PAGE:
Read Down By The Water Online

Authors: Anna Cruise

Down By The Water



This is a work of fiction. Names, characters, places and incidents either are the product of the author's imagination or are used fictitiously, and any resemblance to any persons, living or dead,  is entirely coincidental.



All rights reserved.

Copyright ©2013

Mission Bay Publishing

cover design by Mae I Design Photography



This book is protected under the copyright laws of the United States of America. Any reproduction or unauthorized use of the material or artwork herein is prohibited without the expressed written consent of the author.



Hi. Did you
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Yeah? Awesome –
thank you
for supporting authors!


No? You didn't? You “borrowed” it or downloaded it from some free site? Hmm. Look, nothing I say is gonna keep people like you from downloading pirated copies. Do me a favor, though. If you're not going to pay the three bucks it costs to buy my 82K word book, at least take the time to write a goddamn review in return for your “free” read. Seriously. I won't hate you as much if you do that.





It was the sound of water. Always, the sound of water. Soft at first, a slow, steady trickle, a gentle lapping. It should have been soothing, but I knew better. I knew what it could do.

It could suffocate. Smother.

It teased my toes, danced around my ankles. Cool, refreshing, the current tugging gently at my calves, almost like a child begging me to play. I stood there and savored the feeling, wishing it would stay like this. But I knew better. I knew what it would do.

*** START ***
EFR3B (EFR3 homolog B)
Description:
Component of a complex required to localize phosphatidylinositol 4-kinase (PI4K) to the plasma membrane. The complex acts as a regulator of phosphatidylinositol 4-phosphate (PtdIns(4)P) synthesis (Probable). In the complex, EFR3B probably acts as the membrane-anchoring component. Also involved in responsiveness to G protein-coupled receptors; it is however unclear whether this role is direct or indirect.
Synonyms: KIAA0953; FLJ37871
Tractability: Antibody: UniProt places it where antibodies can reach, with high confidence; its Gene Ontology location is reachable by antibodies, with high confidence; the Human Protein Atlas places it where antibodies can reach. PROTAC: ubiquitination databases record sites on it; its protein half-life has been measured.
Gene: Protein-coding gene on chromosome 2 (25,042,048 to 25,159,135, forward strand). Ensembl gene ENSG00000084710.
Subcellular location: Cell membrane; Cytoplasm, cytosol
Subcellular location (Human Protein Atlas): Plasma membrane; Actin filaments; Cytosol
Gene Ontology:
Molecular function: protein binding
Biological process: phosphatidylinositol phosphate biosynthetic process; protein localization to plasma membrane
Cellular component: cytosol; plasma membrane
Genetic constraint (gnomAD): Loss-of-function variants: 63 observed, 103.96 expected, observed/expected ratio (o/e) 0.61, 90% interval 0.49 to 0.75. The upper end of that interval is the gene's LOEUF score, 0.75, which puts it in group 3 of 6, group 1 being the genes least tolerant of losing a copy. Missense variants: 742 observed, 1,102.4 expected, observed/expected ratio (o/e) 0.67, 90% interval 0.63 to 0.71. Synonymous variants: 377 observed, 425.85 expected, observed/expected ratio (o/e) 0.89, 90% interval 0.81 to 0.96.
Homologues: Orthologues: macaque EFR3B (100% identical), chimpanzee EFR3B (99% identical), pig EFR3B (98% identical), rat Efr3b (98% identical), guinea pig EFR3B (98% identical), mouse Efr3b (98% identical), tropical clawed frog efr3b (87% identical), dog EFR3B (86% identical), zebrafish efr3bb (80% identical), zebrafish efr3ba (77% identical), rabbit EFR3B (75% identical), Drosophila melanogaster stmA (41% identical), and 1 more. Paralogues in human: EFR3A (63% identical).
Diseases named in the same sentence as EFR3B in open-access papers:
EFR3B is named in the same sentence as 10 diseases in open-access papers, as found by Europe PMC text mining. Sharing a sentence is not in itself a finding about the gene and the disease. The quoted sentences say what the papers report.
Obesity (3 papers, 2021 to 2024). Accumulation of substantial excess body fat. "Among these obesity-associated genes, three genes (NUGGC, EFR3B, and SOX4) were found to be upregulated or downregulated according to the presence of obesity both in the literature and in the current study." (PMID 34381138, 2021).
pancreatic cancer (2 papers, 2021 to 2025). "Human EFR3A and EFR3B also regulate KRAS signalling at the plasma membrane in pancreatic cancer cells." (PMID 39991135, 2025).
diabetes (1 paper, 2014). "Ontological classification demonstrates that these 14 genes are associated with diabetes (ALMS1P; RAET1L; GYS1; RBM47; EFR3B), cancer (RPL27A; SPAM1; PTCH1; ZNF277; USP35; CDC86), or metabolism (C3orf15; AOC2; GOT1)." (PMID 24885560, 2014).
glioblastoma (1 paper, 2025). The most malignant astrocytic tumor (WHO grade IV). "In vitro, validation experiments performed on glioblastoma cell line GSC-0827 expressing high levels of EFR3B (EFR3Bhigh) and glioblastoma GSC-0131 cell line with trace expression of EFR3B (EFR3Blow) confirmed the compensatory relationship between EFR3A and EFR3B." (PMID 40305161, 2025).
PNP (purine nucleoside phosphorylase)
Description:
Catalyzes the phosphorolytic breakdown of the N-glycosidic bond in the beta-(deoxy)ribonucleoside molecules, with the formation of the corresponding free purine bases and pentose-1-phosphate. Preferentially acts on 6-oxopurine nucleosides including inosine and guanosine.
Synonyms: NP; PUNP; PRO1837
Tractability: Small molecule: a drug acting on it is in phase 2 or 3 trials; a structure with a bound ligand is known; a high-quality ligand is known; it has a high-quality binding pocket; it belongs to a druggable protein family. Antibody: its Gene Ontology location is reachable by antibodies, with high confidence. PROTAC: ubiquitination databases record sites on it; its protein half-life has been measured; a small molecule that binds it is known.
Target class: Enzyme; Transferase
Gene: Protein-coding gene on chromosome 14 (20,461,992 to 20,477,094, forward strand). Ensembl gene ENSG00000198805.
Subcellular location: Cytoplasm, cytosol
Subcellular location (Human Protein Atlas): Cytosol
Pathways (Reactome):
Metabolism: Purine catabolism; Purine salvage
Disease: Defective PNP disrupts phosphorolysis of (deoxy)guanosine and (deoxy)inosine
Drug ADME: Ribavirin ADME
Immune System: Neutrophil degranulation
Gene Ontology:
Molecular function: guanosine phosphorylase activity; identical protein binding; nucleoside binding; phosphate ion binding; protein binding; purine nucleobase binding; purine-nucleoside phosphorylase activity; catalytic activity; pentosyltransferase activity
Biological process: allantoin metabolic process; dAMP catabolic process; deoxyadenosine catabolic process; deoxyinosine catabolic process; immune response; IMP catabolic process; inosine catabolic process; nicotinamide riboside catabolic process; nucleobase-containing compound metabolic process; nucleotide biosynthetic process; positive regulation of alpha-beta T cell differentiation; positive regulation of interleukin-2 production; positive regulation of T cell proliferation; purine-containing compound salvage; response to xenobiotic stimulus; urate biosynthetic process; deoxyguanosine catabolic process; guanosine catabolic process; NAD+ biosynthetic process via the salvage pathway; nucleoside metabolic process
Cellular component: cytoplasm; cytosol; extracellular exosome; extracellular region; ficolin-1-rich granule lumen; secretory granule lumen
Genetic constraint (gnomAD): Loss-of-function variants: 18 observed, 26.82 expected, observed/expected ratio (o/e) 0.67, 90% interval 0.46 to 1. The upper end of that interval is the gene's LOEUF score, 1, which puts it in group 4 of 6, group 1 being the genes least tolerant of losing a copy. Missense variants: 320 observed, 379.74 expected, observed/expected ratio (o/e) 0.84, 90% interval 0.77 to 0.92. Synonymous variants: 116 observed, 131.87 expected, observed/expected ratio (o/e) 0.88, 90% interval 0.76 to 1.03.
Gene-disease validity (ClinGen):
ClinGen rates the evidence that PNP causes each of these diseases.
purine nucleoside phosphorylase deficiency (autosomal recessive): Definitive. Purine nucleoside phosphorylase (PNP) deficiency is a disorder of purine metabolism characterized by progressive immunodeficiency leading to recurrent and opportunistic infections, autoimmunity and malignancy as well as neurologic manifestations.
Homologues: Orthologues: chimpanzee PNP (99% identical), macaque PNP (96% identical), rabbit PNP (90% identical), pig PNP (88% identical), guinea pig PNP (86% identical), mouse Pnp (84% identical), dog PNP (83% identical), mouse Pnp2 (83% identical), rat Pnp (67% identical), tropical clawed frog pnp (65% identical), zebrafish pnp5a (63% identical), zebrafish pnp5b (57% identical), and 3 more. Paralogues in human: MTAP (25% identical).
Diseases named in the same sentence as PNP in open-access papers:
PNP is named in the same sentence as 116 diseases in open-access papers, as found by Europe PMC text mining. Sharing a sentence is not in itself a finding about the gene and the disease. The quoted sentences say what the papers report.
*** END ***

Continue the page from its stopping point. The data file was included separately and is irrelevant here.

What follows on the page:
It would find me. Claim me.

The water wrapped around my legs, an icy vise. It rose faster and I plunged deeper. To my thighs, to my waist. The water soaked my shirt, goose bumps—not from cold, but from fear—prickling my skin.

I panicked. Tried to get away, lifting my heavy limbs. And still it rose higher—to my chest, my neck. It  flirted with my mouth, teasing, a drop landing on my lips. And then a surge, forcing its way into my mouth, filling me up, silencing me. I gasped and sputtered and it receded. I gasped, a heady breath of air before it slammed into me again, rising higher, faster, covering my nostrils.

My eyes widened in panic and I  blinked, not knowing if tears were raining down on my cheeks or if it was just the water consuming more of me.

Ending me.

Destroying me.





I slammed the drive shaft into park and dropped my head on the steering wheel.

“Shit.” I said it out loud, even though I was alone. Alone in the middle of a two-lane highway in Central Minnesota. It was the last goddamn place I wanted to be.

I pushed my bangs off my forehead and tried one last time. Shoved the key in the ignition of my battered Toyota Tercel and turned it. The car started, then sputtered to life and I said a silent prayer, even thought I didn't believe in them. I touched my foot to the gas and pressed down. The engine spun and the car went nowhere.

I yanked the key out of the cylinder and flung the set on to the passenger seat. “I cannot fucking believe this.”